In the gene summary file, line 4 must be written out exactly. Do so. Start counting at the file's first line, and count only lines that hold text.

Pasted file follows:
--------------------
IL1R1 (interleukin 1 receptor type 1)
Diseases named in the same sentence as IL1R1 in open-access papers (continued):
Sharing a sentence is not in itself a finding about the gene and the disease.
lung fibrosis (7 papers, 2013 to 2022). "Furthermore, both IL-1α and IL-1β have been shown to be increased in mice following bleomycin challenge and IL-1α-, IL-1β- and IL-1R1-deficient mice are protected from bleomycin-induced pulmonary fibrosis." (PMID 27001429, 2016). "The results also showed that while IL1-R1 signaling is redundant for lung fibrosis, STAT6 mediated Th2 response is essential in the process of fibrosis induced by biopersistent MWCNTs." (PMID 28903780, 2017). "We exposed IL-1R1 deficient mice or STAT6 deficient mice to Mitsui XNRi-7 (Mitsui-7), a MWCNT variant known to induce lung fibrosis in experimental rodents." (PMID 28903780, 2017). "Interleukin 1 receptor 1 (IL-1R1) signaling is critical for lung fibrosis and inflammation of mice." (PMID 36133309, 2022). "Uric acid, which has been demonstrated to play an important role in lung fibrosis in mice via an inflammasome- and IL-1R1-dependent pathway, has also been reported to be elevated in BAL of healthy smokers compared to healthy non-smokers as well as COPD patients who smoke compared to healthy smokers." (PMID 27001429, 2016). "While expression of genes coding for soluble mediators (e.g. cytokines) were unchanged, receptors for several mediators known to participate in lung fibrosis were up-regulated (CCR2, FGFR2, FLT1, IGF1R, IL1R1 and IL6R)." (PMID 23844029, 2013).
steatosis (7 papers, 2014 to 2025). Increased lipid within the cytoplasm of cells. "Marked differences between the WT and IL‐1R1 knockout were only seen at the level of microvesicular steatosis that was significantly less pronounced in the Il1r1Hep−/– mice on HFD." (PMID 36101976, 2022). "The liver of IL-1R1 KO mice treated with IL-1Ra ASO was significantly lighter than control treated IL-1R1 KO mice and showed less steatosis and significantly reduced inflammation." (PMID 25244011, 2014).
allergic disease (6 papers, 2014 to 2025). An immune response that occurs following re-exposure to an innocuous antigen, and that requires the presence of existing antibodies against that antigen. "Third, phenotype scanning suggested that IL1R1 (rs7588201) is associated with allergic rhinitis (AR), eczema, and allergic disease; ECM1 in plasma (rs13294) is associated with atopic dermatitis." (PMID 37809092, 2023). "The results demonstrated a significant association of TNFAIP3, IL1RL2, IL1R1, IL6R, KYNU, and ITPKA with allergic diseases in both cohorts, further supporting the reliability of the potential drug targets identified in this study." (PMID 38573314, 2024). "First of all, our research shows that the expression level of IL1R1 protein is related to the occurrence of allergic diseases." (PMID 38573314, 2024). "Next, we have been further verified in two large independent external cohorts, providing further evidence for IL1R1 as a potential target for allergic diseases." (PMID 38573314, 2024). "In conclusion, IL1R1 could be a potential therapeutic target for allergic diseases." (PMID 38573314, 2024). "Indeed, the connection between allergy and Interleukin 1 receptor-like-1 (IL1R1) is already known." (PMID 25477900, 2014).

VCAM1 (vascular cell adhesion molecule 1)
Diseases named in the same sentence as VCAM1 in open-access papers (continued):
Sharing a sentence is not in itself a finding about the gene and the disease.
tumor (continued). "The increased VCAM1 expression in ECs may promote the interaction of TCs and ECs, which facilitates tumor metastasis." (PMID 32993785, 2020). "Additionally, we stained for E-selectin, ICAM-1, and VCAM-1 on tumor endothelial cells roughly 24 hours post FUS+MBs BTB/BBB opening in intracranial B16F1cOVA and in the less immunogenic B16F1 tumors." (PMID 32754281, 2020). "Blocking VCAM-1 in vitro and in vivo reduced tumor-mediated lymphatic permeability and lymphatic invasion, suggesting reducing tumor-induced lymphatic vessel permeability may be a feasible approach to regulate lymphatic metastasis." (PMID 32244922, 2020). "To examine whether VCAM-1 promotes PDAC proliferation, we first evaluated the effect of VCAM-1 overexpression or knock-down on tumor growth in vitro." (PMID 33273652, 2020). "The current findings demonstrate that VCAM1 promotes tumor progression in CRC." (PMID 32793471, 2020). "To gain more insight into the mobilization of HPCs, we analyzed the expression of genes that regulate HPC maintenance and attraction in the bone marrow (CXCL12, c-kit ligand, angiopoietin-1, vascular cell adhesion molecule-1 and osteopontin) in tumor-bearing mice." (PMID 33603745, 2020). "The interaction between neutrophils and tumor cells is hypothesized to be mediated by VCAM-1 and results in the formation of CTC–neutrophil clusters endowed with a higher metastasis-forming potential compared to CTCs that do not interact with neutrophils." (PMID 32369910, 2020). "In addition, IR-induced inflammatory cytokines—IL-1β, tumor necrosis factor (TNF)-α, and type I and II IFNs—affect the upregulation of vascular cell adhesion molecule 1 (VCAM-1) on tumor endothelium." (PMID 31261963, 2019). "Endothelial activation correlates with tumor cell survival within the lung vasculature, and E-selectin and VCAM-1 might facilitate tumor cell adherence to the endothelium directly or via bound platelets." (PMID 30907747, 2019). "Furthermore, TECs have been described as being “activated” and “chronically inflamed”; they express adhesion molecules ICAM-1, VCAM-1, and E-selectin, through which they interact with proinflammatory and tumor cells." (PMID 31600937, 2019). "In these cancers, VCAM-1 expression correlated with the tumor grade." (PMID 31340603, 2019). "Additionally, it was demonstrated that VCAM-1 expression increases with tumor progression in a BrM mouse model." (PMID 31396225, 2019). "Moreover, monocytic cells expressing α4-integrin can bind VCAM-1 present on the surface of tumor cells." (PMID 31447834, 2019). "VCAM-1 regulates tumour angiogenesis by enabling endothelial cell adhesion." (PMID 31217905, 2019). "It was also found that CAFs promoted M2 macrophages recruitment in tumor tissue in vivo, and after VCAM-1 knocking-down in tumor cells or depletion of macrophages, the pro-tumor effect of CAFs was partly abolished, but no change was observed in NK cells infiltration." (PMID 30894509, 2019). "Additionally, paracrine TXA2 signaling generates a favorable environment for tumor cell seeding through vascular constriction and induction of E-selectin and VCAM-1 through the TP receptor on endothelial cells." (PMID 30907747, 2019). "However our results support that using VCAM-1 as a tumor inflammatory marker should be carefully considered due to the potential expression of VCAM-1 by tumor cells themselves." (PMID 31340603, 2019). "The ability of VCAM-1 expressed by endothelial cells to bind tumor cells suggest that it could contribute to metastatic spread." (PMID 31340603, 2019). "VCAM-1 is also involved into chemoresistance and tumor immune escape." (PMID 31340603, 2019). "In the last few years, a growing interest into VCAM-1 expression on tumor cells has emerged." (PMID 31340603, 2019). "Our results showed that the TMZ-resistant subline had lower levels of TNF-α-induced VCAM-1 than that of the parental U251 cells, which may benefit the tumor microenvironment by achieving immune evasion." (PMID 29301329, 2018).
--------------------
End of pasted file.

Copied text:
lung fibrosis (7 papers, 2013 to 2022). "Furthermore, both IL-1α and IL-1β have been shown to be increased in mice following bleomycin challenge and IL-1α-, IL-1β- and IL-1R1-deficient mice are protected from bleomycin-induced pulmonary fibrosis." (PMID 27001429, 2016). "The results also showed that while IL1-R1 signaling is redundant for lung fibrosis, STAT6 mediated Th2 response is essential in the process of fibrosis induced by biopersistent MWCNTs." (PMID 28903780, 2017). "We exposed IL-1R1 deficient mice or STAT6 deficient mice to Mitsui XNRi-7 (Mitsui-7), a MWCNT variant known to induce lung fibrosis in experimental rodents." (PMID 28903780, 2017). "Interleukin 1 receptor 1 (IL-1R1) signaling is critical for lung fibrosis and inflammation of mice." (PMID 36133309, 2022). "Uric acid, which has been demonstrated to play an important role in lung fibrosis in mice via an inflammasome- and IL-1R1-dependent pathway, has also been reported to be elevated in BAL of healthy smokers compared to healthy non-smokers as well as COPD patients who smoke compared to healthy smokers." (PMID 27001429, 2016). "While expression of genes coding for soluble mediators (e.g. cytokines) were unchanged, receptors for several mediators known to participate in lung fibrosis were up-regulated (CCR2, FGFR2, FLT1, IGF1R, IL1R1 and IL6R)." (PMID 23844029, 2013).